The Light, the Heat of Joss Whedon’s In Your Eyes

In Your Eyes is a new Peter Gabriel jukebox musical magical realist romance which tells the story of star-crossed lovers who share a psychic link and can literally see the world through each others’ eyes, despite having never met. The screenplay was written several years ago by Joss Whedon who, in the wake of his Much Ado About Nothing self-production success, tapped director Brin Hill to bring the film to life under Bellweather, LLC, the new small budget production company run by Whedon and his wife, Kai Cole.

There’s been a lot of excitement about Whedon’s decision to release the film on VOD immediately following its Sunday night premiere at the Tribeca Film Festival — the man knows his niche marketing, and has had similar indie success with Dr. Horrible’s Sing-A-Long Blog and Mucho Ado About Nothing. The end product is an enjoyable film that, while a refreshing change from Whedon’s oeuvre, never quite transcends “generic quirky indie romance.”

This isn’t anyone’s fault in particular, but rather the nature of the story. In Your Eyes moves in the broad strokes of any epic romance film, and this was clearly Whedon’s intention. It’s earnest and heartfelt, sometimes to a fault. He took the archetypal structure of something like The Notebook and set it with a supernatural twist (I suspect the impetus for the screenplay was “Generic Romance Script except the characters never meet until the last page. Go!”), and if there’s one thing Whedon knows, it’s experimenting with archetypes. ‘He’s a nice guy ex-con who lives in New Mexico and longs for something else besides his small town life; she’s a kept housewife in New Hampshire with a rich, neglectful husband who longs for some real conversation outside of all the boring dinner party fundraisers.’ It’s the most perfect opposites-attract you can imagine.

But while the setup is solid, and the execution is competent, In Your Eyes never reaches transformative levels. There’s no third act twist (in fact, the third act is about as pitch-perfectly generic as a romance gets, which is both good and bad) or any particularly exciting explorations of the supernatural elements. The idea that these two people are seen as talking to themselves, and that that external craziness is in fact their only anchor to sanity, is really quite touching, even if it’s not explored enough.

Brin Hill directs a competent cast that surprisingly does not include a single Whedon alum as far as I can tell, which probably says a lot about Whedon’s actual involvement in the production (to be fair, he’s got a pretty full plate). Hill does a good job juxtaposing the warm orange hues of the desert with the cool blue colors of New England. While there are a few visual flourishes to demonstrate the psychic link, most of the editing is fairly standard, and the constant cutting between New Mexico and New Hampshire during their conversations gets tedious. This is particularly troublesome because the majority of the film consists of Rebecca and Dylan talking.

**Mild spoilers here**

There are some great moments where they use their link to help each other out — Dylan to help Rebecca avoid getting screwed over on car repairs, and Rebecca to help Dylan on a date. Michael Stahl-David and Zoe Kazan have remarkable chemistry, considering the fact that they never appear on screen together until the final moment (because it’s a romance movie, so of course) and there are some fun scenes where they use their psychic link to get physical, like Dylan slapping himself to slap Rebecca, or their mutual-masturbation-sex (which was as erotic as it was awkward). There’s plenty of that trademark Whedon wit on display as well (“I always thought you were PMS.” “A lot of people get us confused.”)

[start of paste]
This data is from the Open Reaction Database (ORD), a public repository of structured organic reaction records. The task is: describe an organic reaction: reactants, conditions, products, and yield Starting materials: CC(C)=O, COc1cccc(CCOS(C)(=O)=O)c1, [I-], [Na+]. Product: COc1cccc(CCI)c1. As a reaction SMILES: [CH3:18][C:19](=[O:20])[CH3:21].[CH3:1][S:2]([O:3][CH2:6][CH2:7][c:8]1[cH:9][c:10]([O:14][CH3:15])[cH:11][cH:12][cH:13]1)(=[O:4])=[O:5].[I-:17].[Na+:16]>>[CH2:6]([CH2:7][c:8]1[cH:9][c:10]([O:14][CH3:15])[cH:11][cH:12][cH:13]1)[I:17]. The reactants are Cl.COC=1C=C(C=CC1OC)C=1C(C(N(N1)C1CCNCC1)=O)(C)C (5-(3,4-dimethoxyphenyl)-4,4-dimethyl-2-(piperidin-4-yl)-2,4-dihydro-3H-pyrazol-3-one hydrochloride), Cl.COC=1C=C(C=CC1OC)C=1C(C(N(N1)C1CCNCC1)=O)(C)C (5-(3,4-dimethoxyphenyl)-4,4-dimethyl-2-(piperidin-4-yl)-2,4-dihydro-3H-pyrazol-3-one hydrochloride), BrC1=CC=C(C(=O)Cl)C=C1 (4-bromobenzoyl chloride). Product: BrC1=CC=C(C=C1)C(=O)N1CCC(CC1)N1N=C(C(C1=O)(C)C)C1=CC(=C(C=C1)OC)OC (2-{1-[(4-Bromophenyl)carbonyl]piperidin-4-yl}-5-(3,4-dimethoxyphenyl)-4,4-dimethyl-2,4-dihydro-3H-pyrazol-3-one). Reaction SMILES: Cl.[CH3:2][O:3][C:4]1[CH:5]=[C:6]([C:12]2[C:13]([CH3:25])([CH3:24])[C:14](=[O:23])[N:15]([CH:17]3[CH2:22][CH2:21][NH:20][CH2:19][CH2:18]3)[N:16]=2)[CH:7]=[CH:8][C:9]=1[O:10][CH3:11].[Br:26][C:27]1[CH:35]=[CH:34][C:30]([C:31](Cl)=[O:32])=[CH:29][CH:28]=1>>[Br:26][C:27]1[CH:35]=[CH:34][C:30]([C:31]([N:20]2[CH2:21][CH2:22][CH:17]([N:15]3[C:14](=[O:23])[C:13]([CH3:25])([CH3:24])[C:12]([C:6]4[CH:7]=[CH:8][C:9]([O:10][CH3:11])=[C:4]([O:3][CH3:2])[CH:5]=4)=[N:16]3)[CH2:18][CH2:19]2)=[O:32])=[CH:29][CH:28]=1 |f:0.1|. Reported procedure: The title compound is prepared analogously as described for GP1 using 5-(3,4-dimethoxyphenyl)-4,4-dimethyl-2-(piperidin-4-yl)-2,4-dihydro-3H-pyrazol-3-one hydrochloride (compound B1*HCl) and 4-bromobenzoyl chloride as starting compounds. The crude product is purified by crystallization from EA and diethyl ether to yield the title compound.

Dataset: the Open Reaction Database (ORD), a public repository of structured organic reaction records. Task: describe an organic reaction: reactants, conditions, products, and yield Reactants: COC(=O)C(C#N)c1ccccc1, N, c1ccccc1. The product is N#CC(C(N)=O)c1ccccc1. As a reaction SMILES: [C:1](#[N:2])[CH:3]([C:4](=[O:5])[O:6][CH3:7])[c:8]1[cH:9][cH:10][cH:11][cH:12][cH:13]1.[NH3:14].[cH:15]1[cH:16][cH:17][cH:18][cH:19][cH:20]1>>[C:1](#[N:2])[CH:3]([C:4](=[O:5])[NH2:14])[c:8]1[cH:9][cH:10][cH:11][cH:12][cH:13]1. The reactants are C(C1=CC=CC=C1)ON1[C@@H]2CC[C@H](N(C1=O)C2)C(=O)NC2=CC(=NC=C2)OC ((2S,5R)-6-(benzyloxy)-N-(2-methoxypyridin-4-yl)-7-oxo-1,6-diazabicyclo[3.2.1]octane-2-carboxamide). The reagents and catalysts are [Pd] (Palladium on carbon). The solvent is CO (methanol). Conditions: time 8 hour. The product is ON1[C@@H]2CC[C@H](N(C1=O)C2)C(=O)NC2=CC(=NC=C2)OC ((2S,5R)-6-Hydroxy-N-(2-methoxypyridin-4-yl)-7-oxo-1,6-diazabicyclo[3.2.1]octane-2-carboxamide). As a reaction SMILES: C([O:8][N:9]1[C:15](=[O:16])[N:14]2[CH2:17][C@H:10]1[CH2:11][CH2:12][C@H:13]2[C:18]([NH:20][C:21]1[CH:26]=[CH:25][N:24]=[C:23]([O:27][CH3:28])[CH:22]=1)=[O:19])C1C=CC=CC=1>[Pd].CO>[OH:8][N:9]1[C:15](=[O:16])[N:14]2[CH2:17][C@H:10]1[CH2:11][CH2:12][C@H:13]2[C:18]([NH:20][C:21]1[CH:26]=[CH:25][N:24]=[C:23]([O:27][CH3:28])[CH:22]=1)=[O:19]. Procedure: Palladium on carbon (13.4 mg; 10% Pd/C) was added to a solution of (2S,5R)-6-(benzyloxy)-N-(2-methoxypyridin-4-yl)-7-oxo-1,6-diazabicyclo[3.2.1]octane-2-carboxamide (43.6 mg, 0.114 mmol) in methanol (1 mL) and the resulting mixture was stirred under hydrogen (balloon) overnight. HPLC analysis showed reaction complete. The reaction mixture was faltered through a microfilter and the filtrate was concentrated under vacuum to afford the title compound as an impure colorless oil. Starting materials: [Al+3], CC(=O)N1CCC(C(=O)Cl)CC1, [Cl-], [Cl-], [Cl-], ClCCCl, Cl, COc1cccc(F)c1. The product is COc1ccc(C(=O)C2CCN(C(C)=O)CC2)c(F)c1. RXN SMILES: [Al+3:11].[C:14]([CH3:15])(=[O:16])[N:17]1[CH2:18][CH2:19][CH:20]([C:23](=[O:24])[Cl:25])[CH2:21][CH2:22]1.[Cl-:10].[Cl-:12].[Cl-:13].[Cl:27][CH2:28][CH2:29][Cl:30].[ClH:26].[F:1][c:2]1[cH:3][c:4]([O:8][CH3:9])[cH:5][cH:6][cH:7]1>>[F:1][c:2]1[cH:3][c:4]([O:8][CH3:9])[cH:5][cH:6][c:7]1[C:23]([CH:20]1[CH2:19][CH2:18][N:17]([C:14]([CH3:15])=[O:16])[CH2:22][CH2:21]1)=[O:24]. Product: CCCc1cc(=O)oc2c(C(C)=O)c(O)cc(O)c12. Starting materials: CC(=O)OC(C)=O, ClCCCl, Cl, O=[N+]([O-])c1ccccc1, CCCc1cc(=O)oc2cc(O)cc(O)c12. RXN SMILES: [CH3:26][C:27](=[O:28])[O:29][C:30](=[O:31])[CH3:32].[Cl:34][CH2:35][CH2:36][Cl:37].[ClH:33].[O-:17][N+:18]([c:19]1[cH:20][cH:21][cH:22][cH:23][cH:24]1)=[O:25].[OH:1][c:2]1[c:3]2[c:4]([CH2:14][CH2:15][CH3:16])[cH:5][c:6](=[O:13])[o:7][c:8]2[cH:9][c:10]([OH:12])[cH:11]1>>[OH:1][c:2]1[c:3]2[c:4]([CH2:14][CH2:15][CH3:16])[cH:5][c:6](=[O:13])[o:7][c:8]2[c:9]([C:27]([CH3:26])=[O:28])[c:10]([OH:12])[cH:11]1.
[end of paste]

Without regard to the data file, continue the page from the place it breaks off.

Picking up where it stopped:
**End mild spoilers**

But in the end, a lot of the movie is just them talking out loud telepathically. I never believed that Dylan actually had any interest in Donna, and Rebecca’s neglectful wealthy husband is, well, certainly neglectful, and definitely a jerk when it comes to his wife’s mental struggles, but he’s never as evil as the film wants you to think he is.

In a lot of ways, In Your Eyes is a deconstruction of the “romance” genre much in the way that The Cabin in the Woods explored the horror genre. Unfortunately, In Your Eyes ultimately suffers from the genre conventions that it’s forced to follow. One could argue that Whedon’s self-production and subsequent internet release of the film was a failed experiment in ego, as he couldn’t find anyone else to produce or distribute the film. While there may be some truth to that, I suspect that the film would have been even worse off if it had gone through a traditional Hollywood production-and-development process — I’m not confident that any production studio could have done a better job reconciling the self-conscious romance tropes with the supernatural elements and genre commentary. In a rare feat, I actually think this story would have worked better as a novel than a film (how often have you heard that?), so that the reader could actually experience Rebecca’s world through Dylan’s eyes and vice-versa, rather than the viewer as a third-person observer.

In the end, Whedon and Hill present an adequately touching film that’s certainly worth your $5 download. Just don’t expect anything particularly remarkable. Watch the first three minutes below; or, if you prefer, listen to chickens singing “In Your Eyes” by Peter Gabriel, just because.

Thom Dunn once armwrestled Joss Whedon. And won. He is a writer and musician who enjoys Oxford commas, metaphysics, and romantic clichés (especially when they involve whiskey). Thom is a graduate of Clarion Writer’s Workshop at UCSD, and he firmly believes that Journey’s “Don’t Stop Believing” is the single worst atrocity committed against mankind. Find out more at


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